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Editors' Picks:


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Today's Highlights
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Today's news headlines from the sources selected by our team:

For Mental Health, Social Media Removes the Silence (Op-Ed)
From teenagers to Lady Gaga's Born This Way Foundation, young activists are forging a new platform for mental health support for the texting generation.
LiveScience.com, Fri, 31 Oct 2014 10:19:44 GMT

Spinosaurus: The Largest Carnivorous Dinosaur
Spinosaurus was even bigger than Giganotosaurus and Tyrannosaurus.
LiveScience.com, Fri, 31 Oct 2014 10:19:44 GMT

Hippo Facts
They may look slow and lumbering, but these amphibious beasts can be intimidating!
LiveScience.com, Fri, 31 Oct 2014 10:19:44 GMT

Study finds smoking gun for oesophageal cancer
Queensland researchers have found that sudden "chromosomal catastrophes" may trigger a third of oesophageal tumours, the fastest rising cancer in Australia.
Medical Xpress - spotlight medical and health news stories, Fri, 31 Oct 2014 11:00:08 GMT

New step towards eradication of H5N1 bird flu
A University of Adelaide-led project has developed a new test that can distinguish between birds that have been vaccinated against the H5N1 strain of avian influenza virus or "bird flu" with those that have been naturally infected.
Medical Xpress - spotlight medical and health news stories, Fri, 31 Oct 2014 11:00:08 GMT

Synthetic lethality offers a new approach to kill tumor cells
The scientific community has made significant strides in recent years in identifying important genetic contributors to malignancy and developing therapeutic agents that target altered genes and proteins. A recent approach to treat cancer called synthetic lethality takes advantage of genetic alterations in cancer cells that make them more susceptible to certain drugs. Alan F. List, MD, president and CEO of Moffitt Cancer Center, co-authored an article on synthetic lethality featured in the October 30 issue of the New England Journal of Medicine.
Medical Xpress - spotlight medical and health news stories, Fri, 31 Oct 2014 11:00:08 GMT

Newt flesh fungus 'brought by pets'
A skin-eating fungus threatens salamanders and newts across Europe, and probably arrived on pet amphibians imported from Asia.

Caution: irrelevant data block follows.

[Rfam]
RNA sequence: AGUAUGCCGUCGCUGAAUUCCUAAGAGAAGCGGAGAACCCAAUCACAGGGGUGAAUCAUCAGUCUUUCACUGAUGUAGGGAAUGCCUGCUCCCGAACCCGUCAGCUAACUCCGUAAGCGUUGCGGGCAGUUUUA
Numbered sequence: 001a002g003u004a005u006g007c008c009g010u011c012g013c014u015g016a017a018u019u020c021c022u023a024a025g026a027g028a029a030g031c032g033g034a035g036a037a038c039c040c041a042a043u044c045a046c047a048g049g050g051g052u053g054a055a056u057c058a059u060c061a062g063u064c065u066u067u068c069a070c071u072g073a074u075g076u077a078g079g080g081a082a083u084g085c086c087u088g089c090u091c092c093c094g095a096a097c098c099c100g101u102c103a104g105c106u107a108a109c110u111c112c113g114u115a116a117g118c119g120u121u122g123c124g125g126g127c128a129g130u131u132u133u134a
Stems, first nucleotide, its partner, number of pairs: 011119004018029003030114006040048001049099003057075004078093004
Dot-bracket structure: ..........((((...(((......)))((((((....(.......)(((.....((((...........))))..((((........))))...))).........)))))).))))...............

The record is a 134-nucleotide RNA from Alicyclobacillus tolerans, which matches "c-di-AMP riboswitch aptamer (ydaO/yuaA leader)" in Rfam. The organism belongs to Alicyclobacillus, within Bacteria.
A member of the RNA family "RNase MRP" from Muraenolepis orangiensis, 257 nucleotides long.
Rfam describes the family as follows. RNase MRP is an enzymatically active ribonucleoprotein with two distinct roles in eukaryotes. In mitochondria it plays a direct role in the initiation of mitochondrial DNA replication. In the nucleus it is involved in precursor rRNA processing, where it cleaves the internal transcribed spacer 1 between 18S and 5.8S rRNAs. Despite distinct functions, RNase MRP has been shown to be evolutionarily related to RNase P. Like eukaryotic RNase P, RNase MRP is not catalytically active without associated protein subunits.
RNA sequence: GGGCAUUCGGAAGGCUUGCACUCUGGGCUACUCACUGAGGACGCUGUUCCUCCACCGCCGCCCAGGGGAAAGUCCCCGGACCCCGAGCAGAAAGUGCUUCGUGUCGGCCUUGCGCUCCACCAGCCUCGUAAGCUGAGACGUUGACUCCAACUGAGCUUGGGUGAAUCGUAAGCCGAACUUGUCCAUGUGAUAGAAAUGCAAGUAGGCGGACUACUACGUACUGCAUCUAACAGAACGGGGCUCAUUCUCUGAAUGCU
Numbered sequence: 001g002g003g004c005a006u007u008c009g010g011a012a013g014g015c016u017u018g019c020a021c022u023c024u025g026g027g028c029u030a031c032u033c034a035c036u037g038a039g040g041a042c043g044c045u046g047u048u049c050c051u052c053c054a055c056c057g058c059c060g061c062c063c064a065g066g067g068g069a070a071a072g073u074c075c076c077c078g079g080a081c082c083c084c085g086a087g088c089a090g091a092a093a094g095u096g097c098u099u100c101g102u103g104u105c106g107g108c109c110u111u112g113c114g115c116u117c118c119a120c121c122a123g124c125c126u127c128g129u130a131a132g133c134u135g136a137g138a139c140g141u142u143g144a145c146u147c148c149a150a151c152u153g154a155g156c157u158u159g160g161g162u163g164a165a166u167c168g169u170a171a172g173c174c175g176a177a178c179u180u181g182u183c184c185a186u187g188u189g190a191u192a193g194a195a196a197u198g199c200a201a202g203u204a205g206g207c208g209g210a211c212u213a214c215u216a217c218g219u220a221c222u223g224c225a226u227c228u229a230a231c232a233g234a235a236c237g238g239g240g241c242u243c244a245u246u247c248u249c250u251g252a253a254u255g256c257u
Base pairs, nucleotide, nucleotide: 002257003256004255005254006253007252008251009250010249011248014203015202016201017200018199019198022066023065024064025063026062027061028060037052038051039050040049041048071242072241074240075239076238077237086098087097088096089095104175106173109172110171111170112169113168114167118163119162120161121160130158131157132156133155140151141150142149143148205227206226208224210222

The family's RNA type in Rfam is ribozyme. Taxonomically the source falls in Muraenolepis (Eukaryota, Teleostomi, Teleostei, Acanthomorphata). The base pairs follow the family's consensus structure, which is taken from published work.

BBC News - Science & Environment, Fri, 31 Oct 2014 10:19:45 GMT

WW2 technology 'Plan B' for GPS
Technology developed during World War Two is to be used as a back-up for GPS in ports across England and Scotland.
BBC News - Science & Environment, Fri, 31 Oct 2014 10:19:45 GMT

IPCC debates 'most important' report
Scientists and government officials are meeting in Copenhagen to edit a report on the causes, impact and solutions to global warming.
BBC News - Science & Environment, Fri, 31 Oct 2014 10:19:45 GMT

Himalayan Viagra fuels caterpillar fungus gold rush
Overwhelmed by speculators trying to cash-in on a prized medicinal fungus known as Himalayan Viagra, two isolated Tibetan communities have managed to do at the local level what world leaders often fail to do on a global scale -- implement a successful system for the sustainable harvest of a precious natural resource, suggests new research.
Latest Science News -- ScienceDaily, Fri, 31 Oct 2014 10:19:45 GMT

New optimal screening threshold for gestational diabetes in twin pregnancies: Ideal 1-hour 50-g glucose challenge test cutoff ≥135 mg/dl
A common complication, gestational diabetes affects approximately 6-7% of pregnant women. Currently, screening is done in two steps to help identify patients most at risk; however, the suggested levels for additional testing were based on singleton pregnancy data. Now investigators have analyzed data from twin pregnancies and have determined that the optimal first step cutoff for additional screening appears to be a blood sugar level equal to or greater than 135 mg/dL for women carrying twins.
Latest Science News -- ScienceDaily, Fri, 31 Oct 2014 10:19:45 GMT

They know the drill: Leading the league in boring through ice sheets
Hollow coring drills are used to extract ice cores that can analyze the past atmosphere. Scientists have now documented carbon dioxide in the atmosphere between 23,000 and 9,000 years ago, based on data from an 11,000-foot hole in Antarctica.
Latest Science News -- ScienceDaily, Fri, 31 Oct 2014 10:19:45 GMT

Why did dinos have feathers long before flight?
Display and communication may have spurred the initial evolution of feathers, a feature later passed down to birds.
World Science, Fri, 31 Oct 2014 10:44:13 GMT

Study: isolating only "likely non-survivors" can stop Ebola
Promptly isolating just the sickest patients would eliminate the epidemic in Liberia, research suggests.
World Science, Fri, 31 Oct 2014 10:44:13 GMT

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